There are multiple Stunts that, under certain conditions, either convert a Boost to an Aspect, or an Aspect to a Boost (usually without changing the number of free Invocations). Now, I know that Boosts are super-transient, but the property of persistence alone seems not worth one Refresh (compared to a single-free-Invocation Aspect). But there's of course the consideration of Aspects also granting permissions or prohibitions even when not Invoked; a consideration that is poorly defined compared to many of the other mechanics in the system.

Still, as far as I see, the things that makes such Stunts worthwhile have to be either the implied-but-never-clarified Aspect Permission changes, or some other things I may be missing. If the former, then I'd like to know what sorts of permission changes should accompany the Boost/Aspect changes in these Stunts; if the latter, I'd like to know what (preferably in detail).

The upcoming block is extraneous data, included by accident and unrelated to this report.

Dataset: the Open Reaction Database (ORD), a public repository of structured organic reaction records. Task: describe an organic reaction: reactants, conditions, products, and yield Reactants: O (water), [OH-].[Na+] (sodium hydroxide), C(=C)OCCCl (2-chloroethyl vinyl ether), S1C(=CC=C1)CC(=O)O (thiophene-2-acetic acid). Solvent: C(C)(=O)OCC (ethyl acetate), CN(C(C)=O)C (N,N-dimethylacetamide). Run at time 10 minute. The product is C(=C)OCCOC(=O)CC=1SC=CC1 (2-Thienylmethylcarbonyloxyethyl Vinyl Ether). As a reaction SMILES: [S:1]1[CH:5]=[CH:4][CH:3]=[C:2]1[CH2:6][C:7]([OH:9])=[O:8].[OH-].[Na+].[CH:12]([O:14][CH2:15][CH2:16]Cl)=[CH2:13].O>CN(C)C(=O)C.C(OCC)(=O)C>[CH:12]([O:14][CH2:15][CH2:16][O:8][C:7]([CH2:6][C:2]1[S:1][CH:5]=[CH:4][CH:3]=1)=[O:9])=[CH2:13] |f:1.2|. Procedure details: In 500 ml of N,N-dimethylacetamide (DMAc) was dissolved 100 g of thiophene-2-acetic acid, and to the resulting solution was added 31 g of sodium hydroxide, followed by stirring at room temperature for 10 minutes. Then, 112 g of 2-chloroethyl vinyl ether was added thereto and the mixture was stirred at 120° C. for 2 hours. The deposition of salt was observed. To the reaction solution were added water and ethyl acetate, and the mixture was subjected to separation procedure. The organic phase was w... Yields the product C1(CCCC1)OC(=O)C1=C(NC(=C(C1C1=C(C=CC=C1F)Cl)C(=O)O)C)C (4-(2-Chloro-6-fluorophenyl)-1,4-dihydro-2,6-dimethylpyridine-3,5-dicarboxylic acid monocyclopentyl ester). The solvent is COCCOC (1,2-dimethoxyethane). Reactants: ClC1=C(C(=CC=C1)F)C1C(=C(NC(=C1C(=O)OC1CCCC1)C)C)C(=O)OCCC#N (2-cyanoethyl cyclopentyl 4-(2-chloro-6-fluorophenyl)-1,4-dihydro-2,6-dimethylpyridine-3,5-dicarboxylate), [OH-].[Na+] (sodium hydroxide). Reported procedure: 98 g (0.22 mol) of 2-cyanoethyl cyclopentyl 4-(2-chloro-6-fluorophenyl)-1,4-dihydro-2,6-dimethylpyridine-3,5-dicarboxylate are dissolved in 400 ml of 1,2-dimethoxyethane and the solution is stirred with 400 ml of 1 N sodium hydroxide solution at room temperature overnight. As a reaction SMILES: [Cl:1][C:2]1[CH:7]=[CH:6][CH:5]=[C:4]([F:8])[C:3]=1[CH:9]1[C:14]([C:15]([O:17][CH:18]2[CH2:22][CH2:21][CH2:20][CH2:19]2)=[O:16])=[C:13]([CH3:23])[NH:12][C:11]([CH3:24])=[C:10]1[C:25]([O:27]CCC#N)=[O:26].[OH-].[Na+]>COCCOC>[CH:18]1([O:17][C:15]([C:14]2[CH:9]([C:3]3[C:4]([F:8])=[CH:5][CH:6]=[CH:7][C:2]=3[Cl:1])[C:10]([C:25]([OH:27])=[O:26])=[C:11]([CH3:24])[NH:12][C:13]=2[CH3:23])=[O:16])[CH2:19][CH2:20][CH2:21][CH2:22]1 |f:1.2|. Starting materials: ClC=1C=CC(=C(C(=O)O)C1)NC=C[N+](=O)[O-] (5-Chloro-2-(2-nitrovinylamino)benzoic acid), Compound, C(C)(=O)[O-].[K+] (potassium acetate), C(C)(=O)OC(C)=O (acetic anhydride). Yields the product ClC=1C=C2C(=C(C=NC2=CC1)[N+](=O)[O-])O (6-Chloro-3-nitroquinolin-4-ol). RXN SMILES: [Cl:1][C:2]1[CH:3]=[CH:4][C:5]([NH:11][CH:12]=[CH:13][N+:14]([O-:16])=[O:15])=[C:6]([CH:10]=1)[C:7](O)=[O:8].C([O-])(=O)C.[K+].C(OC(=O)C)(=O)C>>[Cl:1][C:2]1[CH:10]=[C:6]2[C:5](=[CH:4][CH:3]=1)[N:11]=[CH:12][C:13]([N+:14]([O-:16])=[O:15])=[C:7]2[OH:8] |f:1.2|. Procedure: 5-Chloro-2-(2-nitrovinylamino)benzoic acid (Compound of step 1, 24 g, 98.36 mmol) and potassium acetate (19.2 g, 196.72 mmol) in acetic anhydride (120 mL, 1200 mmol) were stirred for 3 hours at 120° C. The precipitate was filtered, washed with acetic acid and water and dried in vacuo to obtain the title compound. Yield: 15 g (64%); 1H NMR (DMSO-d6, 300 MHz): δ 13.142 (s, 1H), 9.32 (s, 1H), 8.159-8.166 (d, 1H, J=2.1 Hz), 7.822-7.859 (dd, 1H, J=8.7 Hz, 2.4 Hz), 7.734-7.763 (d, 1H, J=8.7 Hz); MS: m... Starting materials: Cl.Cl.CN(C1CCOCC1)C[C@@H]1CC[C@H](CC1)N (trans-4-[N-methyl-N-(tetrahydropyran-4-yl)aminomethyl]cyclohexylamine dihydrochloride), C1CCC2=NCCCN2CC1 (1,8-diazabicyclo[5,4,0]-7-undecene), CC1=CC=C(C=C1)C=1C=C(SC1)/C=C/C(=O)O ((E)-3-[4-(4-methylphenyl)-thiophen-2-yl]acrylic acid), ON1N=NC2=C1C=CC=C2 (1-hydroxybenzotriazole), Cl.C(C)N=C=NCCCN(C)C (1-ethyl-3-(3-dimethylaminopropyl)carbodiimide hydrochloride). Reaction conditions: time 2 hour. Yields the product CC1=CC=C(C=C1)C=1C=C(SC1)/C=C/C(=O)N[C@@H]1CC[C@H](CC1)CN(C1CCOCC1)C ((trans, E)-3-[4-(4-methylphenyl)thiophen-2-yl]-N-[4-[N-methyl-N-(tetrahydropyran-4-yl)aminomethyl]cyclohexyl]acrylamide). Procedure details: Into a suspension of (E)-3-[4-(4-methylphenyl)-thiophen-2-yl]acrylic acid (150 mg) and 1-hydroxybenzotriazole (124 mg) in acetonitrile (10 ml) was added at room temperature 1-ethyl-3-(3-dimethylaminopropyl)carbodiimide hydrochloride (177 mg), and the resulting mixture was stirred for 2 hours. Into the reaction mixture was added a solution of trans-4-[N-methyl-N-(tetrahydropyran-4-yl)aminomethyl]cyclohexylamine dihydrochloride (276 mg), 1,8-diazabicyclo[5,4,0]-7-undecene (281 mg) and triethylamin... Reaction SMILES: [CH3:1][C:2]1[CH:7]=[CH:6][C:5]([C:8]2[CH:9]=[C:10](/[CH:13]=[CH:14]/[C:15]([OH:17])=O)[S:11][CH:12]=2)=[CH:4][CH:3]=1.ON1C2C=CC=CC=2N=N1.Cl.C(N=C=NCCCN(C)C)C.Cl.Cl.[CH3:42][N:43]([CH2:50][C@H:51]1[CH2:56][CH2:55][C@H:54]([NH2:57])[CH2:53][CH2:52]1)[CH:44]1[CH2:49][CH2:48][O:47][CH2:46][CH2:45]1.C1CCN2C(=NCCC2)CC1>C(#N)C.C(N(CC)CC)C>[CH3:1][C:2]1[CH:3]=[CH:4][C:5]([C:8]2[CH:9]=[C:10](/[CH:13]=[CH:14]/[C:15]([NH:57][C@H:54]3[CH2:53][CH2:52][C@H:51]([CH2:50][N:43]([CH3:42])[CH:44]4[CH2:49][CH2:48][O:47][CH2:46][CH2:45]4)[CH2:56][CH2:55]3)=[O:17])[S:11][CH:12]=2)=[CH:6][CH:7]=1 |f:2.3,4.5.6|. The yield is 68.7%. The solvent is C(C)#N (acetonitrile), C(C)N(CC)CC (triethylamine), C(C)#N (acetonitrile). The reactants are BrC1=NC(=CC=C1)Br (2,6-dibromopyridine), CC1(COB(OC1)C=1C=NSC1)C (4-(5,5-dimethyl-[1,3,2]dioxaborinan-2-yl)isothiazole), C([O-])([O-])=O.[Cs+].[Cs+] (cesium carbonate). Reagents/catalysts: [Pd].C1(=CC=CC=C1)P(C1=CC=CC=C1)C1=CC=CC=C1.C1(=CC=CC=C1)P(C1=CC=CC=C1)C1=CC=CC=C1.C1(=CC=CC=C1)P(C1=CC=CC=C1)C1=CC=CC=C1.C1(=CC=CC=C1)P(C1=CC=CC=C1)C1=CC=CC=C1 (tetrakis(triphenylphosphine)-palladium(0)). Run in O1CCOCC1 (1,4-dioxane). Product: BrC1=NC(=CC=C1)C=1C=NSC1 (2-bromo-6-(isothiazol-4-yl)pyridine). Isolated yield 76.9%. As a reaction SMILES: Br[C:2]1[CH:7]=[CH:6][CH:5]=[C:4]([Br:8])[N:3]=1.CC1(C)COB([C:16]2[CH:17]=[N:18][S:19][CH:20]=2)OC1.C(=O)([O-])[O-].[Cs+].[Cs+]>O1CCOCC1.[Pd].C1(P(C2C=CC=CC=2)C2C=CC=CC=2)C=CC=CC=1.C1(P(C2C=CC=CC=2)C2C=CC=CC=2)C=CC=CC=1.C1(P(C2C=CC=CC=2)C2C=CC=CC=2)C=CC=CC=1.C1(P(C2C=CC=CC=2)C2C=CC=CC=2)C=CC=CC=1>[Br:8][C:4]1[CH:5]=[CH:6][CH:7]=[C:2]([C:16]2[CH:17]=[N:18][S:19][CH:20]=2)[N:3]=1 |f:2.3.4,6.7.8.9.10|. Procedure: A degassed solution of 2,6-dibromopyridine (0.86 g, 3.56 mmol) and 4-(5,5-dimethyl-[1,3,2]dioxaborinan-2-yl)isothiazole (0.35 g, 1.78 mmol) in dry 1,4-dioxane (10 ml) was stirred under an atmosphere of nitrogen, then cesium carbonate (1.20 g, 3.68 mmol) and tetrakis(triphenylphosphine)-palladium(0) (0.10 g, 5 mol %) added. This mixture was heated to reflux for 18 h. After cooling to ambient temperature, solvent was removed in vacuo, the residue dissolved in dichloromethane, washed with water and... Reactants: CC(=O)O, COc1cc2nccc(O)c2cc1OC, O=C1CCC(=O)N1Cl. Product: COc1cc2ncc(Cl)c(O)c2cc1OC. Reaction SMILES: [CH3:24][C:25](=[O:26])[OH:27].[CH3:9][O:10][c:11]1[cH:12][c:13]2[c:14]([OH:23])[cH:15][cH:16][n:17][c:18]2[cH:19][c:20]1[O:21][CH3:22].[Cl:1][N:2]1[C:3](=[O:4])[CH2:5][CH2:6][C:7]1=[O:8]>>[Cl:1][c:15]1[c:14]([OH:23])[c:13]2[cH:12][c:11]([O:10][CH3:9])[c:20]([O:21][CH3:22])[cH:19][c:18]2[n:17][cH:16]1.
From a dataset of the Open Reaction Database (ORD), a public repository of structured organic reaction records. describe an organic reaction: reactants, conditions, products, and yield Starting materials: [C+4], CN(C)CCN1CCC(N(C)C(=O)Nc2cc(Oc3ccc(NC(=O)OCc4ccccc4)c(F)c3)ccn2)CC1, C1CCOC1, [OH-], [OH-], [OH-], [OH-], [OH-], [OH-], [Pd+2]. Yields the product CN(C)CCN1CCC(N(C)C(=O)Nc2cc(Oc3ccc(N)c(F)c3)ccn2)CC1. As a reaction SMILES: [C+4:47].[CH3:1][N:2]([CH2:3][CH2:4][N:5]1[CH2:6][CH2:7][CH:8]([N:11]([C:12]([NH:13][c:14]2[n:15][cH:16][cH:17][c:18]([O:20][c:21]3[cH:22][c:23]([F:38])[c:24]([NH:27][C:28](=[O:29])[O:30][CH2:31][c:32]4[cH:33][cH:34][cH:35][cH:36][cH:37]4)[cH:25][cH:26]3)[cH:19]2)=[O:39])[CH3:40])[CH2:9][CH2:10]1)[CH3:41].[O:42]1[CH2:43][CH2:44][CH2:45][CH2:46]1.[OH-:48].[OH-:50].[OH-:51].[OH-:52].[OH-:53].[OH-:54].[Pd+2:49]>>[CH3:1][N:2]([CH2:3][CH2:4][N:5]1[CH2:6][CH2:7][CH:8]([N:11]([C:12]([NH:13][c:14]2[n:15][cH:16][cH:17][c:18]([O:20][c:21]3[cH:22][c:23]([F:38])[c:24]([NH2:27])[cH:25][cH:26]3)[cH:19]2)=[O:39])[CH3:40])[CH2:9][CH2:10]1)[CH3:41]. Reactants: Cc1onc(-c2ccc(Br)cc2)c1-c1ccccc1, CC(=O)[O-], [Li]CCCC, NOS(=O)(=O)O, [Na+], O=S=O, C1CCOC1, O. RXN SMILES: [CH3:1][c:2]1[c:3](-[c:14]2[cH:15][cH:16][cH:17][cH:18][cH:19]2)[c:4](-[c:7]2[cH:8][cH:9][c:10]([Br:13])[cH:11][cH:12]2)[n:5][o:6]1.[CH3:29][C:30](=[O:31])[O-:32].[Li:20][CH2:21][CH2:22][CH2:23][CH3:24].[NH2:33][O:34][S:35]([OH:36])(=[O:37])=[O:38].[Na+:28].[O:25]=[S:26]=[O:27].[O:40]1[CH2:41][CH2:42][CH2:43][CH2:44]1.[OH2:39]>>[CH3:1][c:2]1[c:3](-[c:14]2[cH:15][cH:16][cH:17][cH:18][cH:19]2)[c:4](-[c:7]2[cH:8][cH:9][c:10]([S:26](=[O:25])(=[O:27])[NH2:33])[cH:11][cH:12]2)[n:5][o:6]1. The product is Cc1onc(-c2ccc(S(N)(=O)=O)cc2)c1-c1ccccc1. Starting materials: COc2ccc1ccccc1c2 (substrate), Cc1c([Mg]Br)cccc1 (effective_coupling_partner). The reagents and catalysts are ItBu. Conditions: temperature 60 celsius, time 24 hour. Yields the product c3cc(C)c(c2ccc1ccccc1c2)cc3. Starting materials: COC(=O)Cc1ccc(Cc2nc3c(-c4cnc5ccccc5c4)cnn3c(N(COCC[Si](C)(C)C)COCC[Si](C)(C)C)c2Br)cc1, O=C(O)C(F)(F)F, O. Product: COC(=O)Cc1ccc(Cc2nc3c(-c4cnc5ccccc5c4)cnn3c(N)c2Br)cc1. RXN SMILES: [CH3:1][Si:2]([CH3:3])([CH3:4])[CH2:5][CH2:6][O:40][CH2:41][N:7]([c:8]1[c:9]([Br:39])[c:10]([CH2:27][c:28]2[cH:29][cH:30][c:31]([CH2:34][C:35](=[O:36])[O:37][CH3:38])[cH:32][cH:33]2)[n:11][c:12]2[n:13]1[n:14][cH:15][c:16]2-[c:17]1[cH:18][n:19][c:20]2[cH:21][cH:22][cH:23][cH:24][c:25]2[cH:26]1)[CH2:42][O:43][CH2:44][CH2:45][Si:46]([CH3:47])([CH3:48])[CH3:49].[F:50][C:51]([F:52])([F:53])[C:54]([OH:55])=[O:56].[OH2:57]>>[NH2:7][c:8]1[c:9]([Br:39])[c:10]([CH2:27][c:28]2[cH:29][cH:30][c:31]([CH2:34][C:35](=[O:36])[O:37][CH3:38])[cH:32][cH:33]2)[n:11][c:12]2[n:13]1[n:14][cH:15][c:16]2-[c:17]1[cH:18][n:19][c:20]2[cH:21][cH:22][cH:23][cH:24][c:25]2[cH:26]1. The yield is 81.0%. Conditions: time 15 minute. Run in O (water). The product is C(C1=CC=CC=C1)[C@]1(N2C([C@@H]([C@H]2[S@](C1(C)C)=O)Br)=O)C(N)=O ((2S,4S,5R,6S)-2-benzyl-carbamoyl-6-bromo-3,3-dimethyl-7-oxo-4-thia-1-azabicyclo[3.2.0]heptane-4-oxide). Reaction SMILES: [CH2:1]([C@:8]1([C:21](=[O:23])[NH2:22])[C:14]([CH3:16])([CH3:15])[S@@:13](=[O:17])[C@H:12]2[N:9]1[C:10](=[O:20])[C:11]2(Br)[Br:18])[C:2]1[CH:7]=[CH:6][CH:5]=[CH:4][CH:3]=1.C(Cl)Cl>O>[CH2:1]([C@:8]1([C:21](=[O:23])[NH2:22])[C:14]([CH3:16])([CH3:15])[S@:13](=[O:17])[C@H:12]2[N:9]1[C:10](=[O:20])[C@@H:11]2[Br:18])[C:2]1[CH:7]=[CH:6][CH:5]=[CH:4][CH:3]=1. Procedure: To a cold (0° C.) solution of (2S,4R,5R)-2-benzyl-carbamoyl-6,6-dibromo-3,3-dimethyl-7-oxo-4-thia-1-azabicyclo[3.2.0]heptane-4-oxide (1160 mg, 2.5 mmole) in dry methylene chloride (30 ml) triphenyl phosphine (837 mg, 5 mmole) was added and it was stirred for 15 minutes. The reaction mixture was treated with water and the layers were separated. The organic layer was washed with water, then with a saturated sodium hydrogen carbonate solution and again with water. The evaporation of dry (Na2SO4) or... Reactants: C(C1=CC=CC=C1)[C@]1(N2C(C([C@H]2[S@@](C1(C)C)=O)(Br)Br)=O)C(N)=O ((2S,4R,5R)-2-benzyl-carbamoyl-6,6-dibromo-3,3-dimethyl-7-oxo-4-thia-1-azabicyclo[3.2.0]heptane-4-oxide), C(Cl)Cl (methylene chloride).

Note that when I say 'worthwhile', I mean 'As useful as, or marginally more useful than, having Refresh instead', since a Stunt normally costs one Refresh. To unpack that comparison a bit more: a single Refresh means usually having one more spare FP per session (Minor Milestone), and a single FP is a limited but very versatile resource given all the things it can be spent on (at a minimum, a +2 because almost every PC will have an Aspect or several that can be Invoked when doing something the PC is supposed to be good at; but also the more qualitative uses).

Here are the examples of Stunts that I refer to:

  • Dazing Counter: on Succeeding with Style on Athletics defences, attach a Dazed Aspect to the enemy instead of a boost. An important nuance is that Aspects can disappear on their own when it makes for them to, and being dazed sounds like the sort of thing that goes away on its own sooner rather than later.